You are on page 1of 1

Competitive Assessment: Palo Alto Networks vs Check Point

Check Point Overview
The originator of stateful inspection, Check Point is moving from being a software only vendor to a hardware vendor (UTM-1, Power-1, IP appliances), introducing competition to their existing hardware partners. At the heart of the Check Point solution is Stateful Inspection, which has proven to be relatively ineffective in dealing with the new class of applications and their evasive tactics such as moving from port to port, emulating HTTP or using SSL. Check Point strengths include: • • • Long time security vendor, stable, providing comfort in economically challenging times. First to market with a stateful inspection FW (1994). Broad line of security products from a combination of development and acquisitions.

Key Points to Consider
Check Point visibility and control problem that IT faces today—even with multiple elements. • Check Point cannot solve the visibility and control problem that IT faces today. They may claim to be able to do so using a combination of their many products, but in reality, they cannot address the lack of visibility and control over applications, users and content. • The Palo Alto Networks next-generation firewall brings visibility and control over applications, users and content back to the IT department using three unique technologies: App-ID, User-ID and Content-ID. Delivered as a purpose-built platform with function specific processing for networking, security, threat prevention and management. Check Point sees only ports and protocols—not applications. • Check Point uses Stateful Inspection, a port-based classification mechanism to identify traffic and therefore is unable to accurately identify applications. The IPS card option brings the ability to detect a limited set of known bad applications (some P2P and IM). • Palo Alto Networks is the only firewall that is based on App-ID, a patent pending traffic classification that users four different techniques (application protocol detection and decryption, application decoding, application signatures, and heuristic analysis) to identify more than 820 applications irrespective of port, protocol, SSL encryption or evasive tactic employed. The identity of the application is then used as the basis of all policy decisions as well as any applicable logging and reporting output. Check Point firewalls cannot see users. • Check Point firewalls still use IP addresses as a means to identify users and implement policy, severely limiting the visibility and control capabilities that the IT department has at their finger tips. • User-ID, available only on a Palo Alto Networks next-generation firewall, provides visibility and policy control into who is using the application and the related activity through seamless integration with both Active Directory and Citrix/TSE. User identity is pervasive throughout the interface (ACC, App-Scope, policy creation, traffic logs, reporting) providing consistency in management. Check Point blade licensing and platforms are complex and costly. • Disguised as “revolutionary”, the Check Point Blade concept is merely another licensing scheme that is costly and complex. Add to that the fact that Check Point now has multiple platform families (UTM-1, Power-1, IP appliances from Nokia) that compete with partner platforms (CrossBeam, Sun, HP, etc) so it is not surprising that customers are confused. • Palo Alto Networks licensing is simple – two options (URL filtering and Threat prevention) both of which support unlimited users on all 6 platforms. All other features (App-ID, User-ID, data filtering, SSL VPN) are included as part of the base price. Platform selection is simple: choose from 1 of 6 platforms with standard interface density of 8 to 24 ports. Check Point blades are inefficient, introducing latency and management complexities. • UTM (or XTM) based appliances are merely mechanisms of bolting technology onto a port-based firewall as a means of lowering the costs. The result of the sheet metal integration is the introduction of latency and management complexity. • The Palo Alto Networks single pass parallel processing architecture performs policy functions once on a given set of traffic within the software engine. Threat prevention, URL filtering, malware protection, data filtering (Content-ID) are all performed in a single pass, based on a single policy rule, for any number of applications. The parallel processing hardware platform applies function specific processors to networking, security, threat prevention and management to deliver multi-Gbps throughput with minimal latency.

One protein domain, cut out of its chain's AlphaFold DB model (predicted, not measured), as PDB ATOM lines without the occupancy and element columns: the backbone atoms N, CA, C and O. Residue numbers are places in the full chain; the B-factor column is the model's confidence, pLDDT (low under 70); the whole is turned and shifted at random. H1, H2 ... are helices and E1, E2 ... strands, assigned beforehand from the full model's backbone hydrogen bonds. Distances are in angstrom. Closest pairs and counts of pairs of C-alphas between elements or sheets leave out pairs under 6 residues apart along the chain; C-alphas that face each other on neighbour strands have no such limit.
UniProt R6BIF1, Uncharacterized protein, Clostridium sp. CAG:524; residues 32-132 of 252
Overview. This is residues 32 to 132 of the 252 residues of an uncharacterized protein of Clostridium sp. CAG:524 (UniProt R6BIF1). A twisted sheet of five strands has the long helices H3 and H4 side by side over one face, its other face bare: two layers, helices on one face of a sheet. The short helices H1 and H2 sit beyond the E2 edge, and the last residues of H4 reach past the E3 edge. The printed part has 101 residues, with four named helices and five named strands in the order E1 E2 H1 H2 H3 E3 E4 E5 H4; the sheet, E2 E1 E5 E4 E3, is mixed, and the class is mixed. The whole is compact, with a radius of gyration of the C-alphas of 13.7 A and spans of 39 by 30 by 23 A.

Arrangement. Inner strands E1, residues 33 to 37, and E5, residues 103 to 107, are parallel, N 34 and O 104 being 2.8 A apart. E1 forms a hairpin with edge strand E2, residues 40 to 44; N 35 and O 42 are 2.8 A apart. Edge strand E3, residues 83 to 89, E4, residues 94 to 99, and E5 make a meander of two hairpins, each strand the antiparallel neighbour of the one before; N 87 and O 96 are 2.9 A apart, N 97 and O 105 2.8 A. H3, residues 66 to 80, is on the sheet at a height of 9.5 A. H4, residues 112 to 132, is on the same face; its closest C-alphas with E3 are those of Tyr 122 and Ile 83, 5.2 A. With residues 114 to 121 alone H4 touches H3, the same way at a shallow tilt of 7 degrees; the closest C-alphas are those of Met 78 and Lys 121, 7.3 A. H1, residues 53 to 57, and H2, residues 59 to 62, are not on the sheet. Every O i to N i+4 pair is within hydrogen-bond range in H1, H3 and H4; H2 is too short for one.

June 2009 - Competitive data is generated from public information sources. Reasonable efforts were made to verify the data. - 1 -